Looking at injuries

How much do fans care about violence in sports?

Tuesday, April 7th, 2009

Despite initial opinions from doctors that he will likely never walk again, fans are breathing easier after reports that Buffalo Bills tight end Kevin Everett has regained some control of his arms and legs.

Everett should now hopefully walk again after a cervical spine fracture, which left him motionless on the turf during Buffalo’s week one loss to the Denver Broncos, and fans can begin to move on with their lives.

That’s a big problem.

Fans of Buffalo and the NFL have followed the story closely and shown a lot of support for Everett, but let’s be honest " within a couple of weeks, the story would have lost traction in favour of newer and bigger news, with Everett walking or not.

Given how quickly we forget about injured players, can we really say we care at all? Does it mean anything to support crippled athletes in the initial days after the hit, then forget about them while they come to grips with the fact they’ll be in a wheelchair their entire life?

Get well soon cards are fine, but how much consolation will Everett have while he goes through rehab, enduring the painstaking process of re-learning to control his extremities?

We as fans claim to care about professional athletes, who we gleefully watch each week risking their bodies. At the end of the day, though, how do their hardships end up affecting us? Can any of us honestly say we’ll lose sleep in six months because of Everett’s injury?

What about Steve Moore? His name comes up fairly often if Todd Bertuzzi is being criticized, but how often do you think about him outside of argument over his attacker? On more than one occasion, I’ve expressed to friends that he wouldn’t have been a decent NHL player anyway, showing where my priorities lie.

Anytime an injury like this happens, we talk about the brutality of sports. Athletes sacrifice their bodies week in and week out, willing to risk permanent injury for fame, money and love of the game.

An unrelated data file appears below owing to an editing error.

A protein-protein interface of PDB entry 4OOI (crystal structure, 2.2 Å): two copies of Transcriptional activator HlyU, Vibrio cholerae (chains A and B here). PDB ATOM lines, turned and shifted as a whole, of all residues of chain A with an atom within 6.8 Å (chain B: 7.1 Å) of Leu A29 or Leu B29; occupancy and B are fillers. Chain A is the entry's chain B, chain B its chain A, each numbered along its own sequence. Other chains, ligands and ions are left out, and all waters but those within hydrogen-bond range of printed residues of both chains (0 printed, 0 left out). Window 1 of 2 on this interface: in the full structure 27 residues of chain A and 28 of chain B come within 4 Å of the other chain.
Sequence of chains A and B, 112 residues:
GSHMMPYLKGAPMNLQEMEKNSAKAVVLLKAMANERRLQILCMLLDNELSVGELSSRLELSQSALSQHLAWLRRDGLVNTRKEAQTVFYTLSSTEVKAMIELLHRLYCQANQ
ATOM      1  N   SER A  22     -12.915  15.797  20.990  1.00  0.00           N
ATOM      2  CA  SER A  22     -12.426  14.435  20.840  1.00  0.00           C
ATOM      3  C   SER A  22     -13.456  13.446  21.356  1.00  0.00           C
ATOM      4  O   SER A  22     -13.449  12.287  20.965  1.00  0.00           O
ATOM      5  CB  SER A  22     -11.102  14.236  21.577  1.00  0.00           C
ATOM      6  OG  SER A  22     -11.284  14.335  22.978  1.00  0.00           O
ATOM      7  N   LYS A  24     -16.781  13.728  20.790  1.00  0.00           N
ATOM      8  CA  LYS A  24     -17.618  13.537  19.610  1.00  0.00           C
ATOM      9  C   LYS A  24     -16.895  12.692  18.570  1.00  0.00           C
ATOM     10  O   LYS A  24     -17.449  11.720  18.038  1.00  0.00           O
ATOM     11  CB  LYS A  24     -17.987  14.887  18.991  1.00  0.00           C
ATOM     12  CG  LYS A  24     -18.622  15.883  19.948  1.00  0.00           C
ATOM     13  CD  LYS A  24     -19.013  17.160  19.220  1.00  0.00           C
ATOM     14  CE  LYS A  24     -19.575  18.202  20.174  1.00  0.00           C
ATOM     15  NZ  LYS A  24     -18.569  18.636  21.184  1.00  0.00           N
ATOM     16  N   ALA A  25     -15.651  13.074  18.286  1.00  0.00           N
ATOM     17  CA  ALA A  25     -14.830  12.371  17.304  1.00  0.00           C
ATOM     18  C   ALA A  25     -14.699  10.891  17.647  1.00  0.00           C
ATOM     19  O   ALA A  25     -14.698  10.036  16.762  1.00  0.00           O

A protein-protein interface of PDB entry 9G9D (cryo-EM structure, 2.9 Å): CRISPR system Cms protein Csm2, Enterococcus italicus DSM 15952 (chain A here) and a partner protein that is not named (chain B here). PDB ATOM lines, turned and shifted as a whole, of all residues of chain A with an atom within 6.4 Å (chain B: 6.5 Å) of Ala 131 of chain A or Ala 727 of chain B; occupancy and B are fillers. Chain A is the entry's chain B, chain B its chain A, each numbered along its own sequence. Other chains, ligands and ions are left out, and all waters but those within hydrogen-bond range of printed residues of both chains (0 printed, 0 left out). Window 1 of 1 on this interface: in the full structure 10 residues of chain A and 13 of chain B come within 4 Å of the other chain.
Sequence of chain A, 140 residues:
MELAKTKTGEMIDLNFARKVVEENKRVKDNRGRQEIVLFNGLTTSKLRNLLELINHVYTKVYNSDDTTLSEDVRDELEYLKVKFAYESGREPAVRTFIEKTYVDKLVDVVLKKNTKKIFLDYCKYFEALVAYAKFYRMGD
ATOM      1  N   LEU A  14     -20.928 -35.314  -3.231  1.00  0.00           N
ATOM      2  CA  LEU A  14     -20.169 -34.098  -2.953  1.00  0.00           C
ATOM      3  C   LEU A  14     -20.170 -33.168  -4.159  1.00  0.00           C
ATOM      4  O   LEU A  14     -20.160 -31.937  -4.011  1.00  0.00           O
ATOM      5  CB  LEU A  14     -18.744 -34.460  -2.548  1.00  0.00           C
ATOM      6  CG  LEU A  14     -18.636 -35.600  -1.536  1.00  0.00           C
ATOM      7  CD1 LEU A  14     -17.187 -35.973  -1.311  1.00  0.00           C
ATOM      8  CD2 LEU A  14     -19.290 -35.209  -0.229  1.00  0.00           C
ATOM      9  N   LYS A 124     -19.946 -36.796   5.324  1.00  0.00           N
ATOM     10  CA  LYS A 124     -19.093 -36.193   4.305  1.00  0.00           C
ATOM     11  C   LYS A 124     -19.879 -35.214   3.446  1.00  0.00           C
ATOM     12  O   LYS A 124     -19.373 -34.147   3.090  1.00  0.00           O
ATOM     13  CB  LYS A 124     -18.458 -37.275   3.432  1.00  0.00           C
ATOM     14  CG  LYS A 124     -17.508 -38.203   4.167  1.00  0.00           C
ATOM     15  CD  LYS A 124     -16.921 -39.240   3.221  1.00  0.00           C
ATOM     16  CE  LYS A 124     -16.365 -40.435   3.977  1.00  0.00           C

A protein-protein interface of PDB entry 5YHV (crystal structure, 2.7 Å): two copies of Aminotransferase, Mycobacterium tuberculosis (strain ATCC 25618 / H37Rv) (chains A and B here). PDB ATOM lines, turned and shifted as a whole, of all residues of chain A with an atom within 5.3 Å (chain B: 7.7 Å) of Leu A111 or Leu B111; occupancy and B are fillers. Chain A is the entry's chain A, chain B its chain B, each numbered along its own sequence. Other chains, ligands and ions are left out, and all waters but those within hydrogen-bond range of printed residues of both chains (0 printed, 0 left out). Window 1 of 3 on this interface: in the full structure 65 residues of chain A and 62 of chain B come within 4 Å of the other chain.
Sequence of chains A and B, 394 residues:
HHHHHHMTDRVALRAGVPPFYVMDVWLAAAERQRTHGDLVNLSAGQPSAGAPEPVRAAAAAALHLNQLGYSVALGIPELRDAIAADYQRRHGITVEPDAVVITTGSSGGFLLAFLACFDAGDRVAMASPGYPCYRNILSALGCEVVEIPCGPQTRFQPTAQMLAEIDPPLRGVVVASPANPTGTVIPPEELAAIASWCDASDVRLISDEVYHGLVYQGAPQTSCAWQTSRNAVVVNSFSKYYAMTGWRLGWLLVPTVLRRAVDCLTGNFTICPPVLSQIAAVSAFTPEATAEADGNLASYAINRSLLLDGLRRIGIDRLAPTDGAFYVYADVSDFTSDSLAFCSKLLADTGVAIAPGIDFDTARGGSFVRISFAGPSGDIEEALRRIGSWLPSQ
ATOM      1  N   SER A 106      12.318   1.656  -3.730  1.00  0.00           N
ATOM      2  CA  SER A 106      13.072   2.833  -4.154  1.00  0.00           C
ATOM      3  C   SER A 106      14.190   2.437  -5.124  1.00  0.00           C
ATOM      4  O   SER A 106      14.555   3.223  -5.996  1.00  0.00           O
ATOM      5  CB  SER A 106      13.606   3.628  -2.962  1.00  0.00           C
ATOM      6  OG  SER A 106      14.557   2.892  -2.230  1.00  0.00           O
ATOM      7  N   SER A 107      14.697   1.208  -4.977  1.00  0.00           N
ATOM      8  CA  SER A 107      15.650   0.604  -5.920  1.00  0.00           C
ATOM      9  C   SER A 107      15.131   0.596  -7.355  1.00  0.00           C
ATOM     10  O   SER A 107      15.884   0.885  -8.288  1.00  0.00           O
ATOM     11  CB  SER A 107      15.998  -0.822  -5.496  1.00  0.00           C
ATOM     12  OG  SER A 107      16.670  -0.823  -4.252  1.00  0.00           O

Clubs are constantly accused of not caring. Former Dallas Cowboy Peter Gent wrote in his book North Dallas Forty that football players are simply pieces of equipment to their franchises, used until they’re broken and then disposed of.

The NFL is currently fighting with former players over pensions for those suffering from chronic effects of injuries, specifically post-concussion syndrome.

All these issues are addressed often in the media, but it’s rare we as fans face the scorn we deserve for our role in this process. After all, Gent’s claim could very well extend to us.

The first question we ask when an athlete hits the turf isn’t whether he’ll be alright, but rather how important that player is to the team’s success " we think of them as athletes first and people second.

Until we start recognizing athlete injuries as what they are " potentially life-ruining health risks suffered by real people " we have no right to criticize athletes, franchises or sports in general for their violent tendencies.

We’re as bad as they are.

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